As an incidental note, the Ambassadors themselves may be appointed goofballs, but the people who do the day-to-day work of handling and processing classified material are career civil servants/military personnel, and that doesn’t even count the actual intelligence agents who may be assigned to specific embassies and consuls for specific missions. It wouldn’t surprise me in the least if many senior beaurocrats had gone out of their way not to share critical information with their appointed masters, knowing they’d just screw it up or spill the beans at some drunken embassy party.

If I might, I’d like to ask a related question. U.S. Ambassadors are all appointed, correct? Then the choice ones like Italy or France or the UK must go to some of the administrations best friends, sometimes with family or ethnic ties to the country involved. There probably are a thousand Bush supporters who would love to be the ambassador to France, for example. How about some of the “less desirable” countries? Are there really people standing in line to be ambassador say to Nigeria or Laos or some other place with oppressive heat and little in the way of attractions?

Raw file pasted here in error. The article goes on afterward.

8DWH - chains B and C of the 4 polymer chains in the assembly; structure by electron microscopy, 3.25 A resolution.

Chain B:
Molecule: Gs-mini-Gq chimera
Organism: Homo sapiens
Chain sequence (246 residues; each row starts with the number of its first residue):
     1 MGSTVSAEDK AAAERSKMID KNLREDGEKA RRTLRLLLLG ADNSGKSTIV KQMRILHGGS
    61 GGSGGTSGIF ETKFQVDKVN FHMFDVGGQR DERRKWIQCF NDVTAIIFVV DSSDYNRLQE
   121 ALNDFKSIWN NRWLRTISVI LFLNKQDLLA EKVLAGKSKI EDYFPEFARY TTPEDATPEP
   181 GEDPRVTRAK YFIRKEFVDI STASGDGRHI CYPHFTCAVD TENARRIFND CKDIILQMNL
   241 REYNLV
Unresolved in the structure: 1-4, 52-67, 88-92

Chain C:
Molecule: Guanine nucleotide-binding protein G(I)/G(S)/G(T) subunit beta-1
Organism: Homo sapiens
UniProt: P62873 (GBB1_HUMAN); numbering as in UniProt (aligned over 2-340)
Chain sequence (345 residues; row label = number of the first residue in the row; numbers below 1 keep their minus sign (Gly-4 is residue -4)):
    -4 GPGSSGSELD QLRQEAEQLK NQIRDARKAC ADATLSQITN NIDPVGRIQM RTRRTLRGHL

There’s a list of countries that have relations with the US that, for the most part, run themselves: UK, New Zealand, Belgium, etc. These are prime slots for friends of the President.

Next, there’s a handful of countries that are very important, but the job is harder: Russia, Japan, China, etc. Generally speaking, the ambassadors to these countries are very well politically connected, but also very capable people from outside the State Department. (Take Japan: the last few US ambassadors to Japan have included Howard Baker (fmr Senate Majority Leader, still serving in Tokyo), Tom Foley (fmr Speaker), Walter Mondale (fmr VP), and Mike Mansfield (fmr Senate Majority Leader).